Even as global technology platforms are dealing with user data privacy concerns and Indian payment companies are trying to make sense of RBI’s guidelines to store transaction data in the country, Data Security Council of India (DSCI) maintains that rather than localisation it is accountability of data use that will address privacy and security concerns.
RBI recently issued a circular directing payment systems and banks to store transactional data within the country following the observation that not all system providers store the payments data in India. “Such systems are highly technology dependent, which necessitate adoption of safety and security measures, which are best in class, on a continuous basis,” said the circular.
“We don’t really believe that localisation will solve the problem of cyber security or privacy. Some of the recent cases that have got attention, the essential problem is that large organisations collecting personal data have broken user trust,” said Rama Vedashree, CEO, DSCI.
This move will help RBI have unfettered supervisory access to data stored with these system providers as also with their service providers and third party vendors and other entities in the payment ecosystem. It requires transactional payment data to be stored in systems in India only except in case of foreign leg of transactions, which may be stored in the foreign location as well.
She added that what is required is for any entity, be it government, global enterprise or startup that is using private data to be accountable for implementing basic privacy principles. DSCI is also keen on allowing developers and entrepreneurs to have some access to data to allow them to innovate and is thus pushing for greater user awareness programs around privacy and security.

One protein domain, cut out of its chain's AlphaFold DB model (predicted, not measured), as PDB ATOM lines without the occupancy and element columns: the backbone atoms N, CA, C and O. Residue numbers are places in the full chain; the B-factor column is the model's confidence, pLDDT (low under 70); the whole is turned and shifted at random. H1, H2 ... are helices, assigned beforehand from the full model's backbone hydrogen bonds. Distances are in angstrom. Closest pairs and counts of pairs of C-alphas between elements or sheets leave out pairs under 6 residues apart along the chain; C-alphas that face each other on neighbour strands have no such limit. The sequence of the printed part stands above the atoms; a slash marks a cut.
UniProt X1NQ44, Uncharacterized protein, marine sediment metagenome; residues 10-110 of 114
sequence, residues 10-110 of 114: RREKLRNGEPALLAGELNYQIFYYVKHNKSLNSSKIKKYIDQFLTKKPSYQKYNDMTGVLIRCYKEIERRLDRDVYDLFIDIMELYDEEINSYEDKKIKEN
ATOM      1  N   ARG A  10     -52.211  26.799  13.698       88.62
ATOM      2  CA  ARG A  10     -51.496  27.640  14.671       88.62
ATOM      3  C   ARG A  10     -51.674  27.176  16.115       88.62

Symantec's annual Internet Security Threat Report (ISTR) found India ranks among the top five countries as source for IoT attacks and third in global threat rank after US and China.
Some privacy watchdogs are also concerned that excessive stress on storing data within the geography will create a huge power requirement and expand the carbon footprint of organizations. RBI has given a six month window to organizations to implement the required storage which will be audited by Computer Emergency Response Team (CERT-IN).
Stakeholders like Visa and Mastercard have said they will evaluate the requirements before taking any action. Third party vendors like Netmagic who provide such infrastructure take around one week to complete implementation of such storage with security depending on the extent of requirement but unless exact audit guidelines are clear organizations are refraining from taking action.
CERT-IN director Tulika Pandey said, “It is becoming more and more pertinent for governments to start at least making the right mechanisms or regulations to somehow safeguard the data of its citizens within the strongholds of the country itself.”
DSCI and CERT-IN are however pushing for structured threat intelligence sharing among stakeholders like financial institutions and technology companies in order to promote better preparedness against attacks.
IBM’s X Force Threat Intelligence Index report suggested conducting a proper risk assessment, using data confidentiality controls and use reliable threat intelligence sources to keep updated on new threats as Indian enterprises leverage emerging technology more than ever before.